When you publish a message to Kafka it will appear in the System.out logging. The nice thing is that the toString is pretty elaborate and gives you a lot of useful information.

Since you’re using Akka Streams you get back-pressure out of the box

Resetting offsets in Kafka

While playing around with stuff it’s nice if you can reset things and start over again. A really annoying thing of Kafka was resetting the offsets. Starting from version 0.10.0.1 there is a command called kafka-streams-application-reset.sh This will reset a specific groupId for a topic. It says Kafka Streams, but also works for other applications.
If you want to reset the offset for the YadaYadaTopic on groupId jeroen-akka-stream-kafka-test you just execute the command :

cd $KAFKA_HOME/bin
./kafka-streams-application-reset.sh --zookeeper localhost:2181 --application-id jeroen-akka-stream-kafka-test --input-topics YadaYadaTopic

It’s a real time saver!

It’s probably a wise thing to stop any running producers/consumers to prevent them from messing things up.

WakeupException

Currently there are some problems when quickly restarting your ActorSystem. It probably has something to do with cleaning up resources. The good news is that the creators are well aware of this problem and are working on a solution. For adding a ShutdownHook solves the problem :

    scala.sys.addShutdownHook {
      println("Terminating... - " + Instant.now)
      system.terminate()
      Await.result(system.whenTerminated, 30 seconds)
      println("Terminated... Bye - " + Instant.now)
    }

Some things that are nice to know

Since Akka Stream Kafka is under development there are some things you have to be aware of :

Conclusion

At Scala Days Berlin someone mentioned Gitter as a medium to reach out to to get help. I gave it a shot and got an answer within minutes! It’s great for short questions that are not worth a post on StackOverflow

The addition of the kafka-streams-application-reset alone is worth a client upgrade to me. A Kafka server update is mandatory to use Akka Stream Kafka, but to make a useful statement about whether an upgrade from 0.8.2.2 in production is worth while I need to do more research.

For people using Akka Streams it will be a seamless step to Akka Stream Kafka, for newcomers it’ll still be easy because of the clear api. The documentation is okay for now, it really helps if you take the time to read some things about Akka Streams first.

Akka Stream Kafka is a promising framework with an active community, so give it a shot!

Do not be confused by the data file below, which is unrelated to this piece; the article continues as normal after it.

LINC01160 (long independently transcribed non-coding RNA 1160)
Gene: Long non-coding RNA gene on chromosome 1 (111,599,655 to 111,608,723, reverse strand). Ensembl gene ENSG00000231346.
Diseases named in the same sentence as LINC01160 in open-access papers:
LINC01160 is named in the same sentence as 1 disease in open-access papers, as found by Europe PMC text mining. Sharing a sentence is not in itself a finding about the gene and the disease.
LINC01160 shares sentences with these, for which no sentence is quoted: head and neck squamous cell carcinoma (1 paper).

Sources

Announcement of 0.11 and good introduction and background info
Akka Streams Kafka – A behind the scenes Interview
Graceful shutdown of Akka System
Michal Sitko @note on back-pressure
Eric Biggs @ebiggs on back-pressure
Clelio De Souza @cleliofs on details of back-pressure (also read the two subsequent messages
Konrad Malawski @ktoso on advanced back-pressure
Konrad Malawski @ktoso on renaming the project
Konrad Malawski @ktoso on versions supported
Akka Streams Docs explaining back-pressure
Kafka Stream offset reset to zero for consumer group – Stack Overflow

Github repo (might be renamed to akka-stream-kafka soon)
Source code for this article

Categories: English, java, work Tags: , ,
  1. 23 October 2016 at 19:38

    Thanks!

  2. 24 October 2016 at 11:16
  3. Christopher Roberts
    2 December 2016 at 00:27

    I needed the following code changes to compile this:
    val topics = Set((“YadaYadaTopic”))
    val consumerSettings = ConsumerSettings(system, new ByteArrayDeserializer, new StringDeserializer, topics)
    .withBootstrapServers(“localhost:9092”)
    .withGroupId(“jeroen-akka-stream-kafka-test”)
    .withClientId(“1”)
    .withProperty(ConsumerConfig.AUTO_OFFSET_RESET_CONFIG, “earliest”)

    Consumer.committableSource(consumerSettings)

    and this sbt file:
    name := “akkatest”
    scalaVersion := “2.11.0”
    libraryDependencies += “com.softwaremill.reactivekafka” % “reactive-kafka-core_2.11” % “0.8.8”
    libraryDependencies += “com.typesafe.akka” % “akka-actor_2.11” % “2.4.14”
    libraryDependencies += “com.typesafe.akka” % “akka-stream-kafka_2.11” % “0.11-M1”
    libraryDependencies += “org.scala-lang” % “scala-library” % “2.11.0”

    Dunno if I was depending on a slightly different version of some akka library which changed the api.

    • Jeroen van Wilgenburg
      2 December 2016 at 06:40

      The reactive-kafka-core dependency shouldn’t be necessary and you are using a milestone (M1) version of akka-stream-kafka. When I wrote the article I used 0.11 . Maybe that will explain the differences. Meanwhile version 0.13 is already available. I updated the article for that version and verified the code samples on github. Thanks for providing the code, that’ll make it easier to explain the differences.

  1. 22 September 2016 at 20:51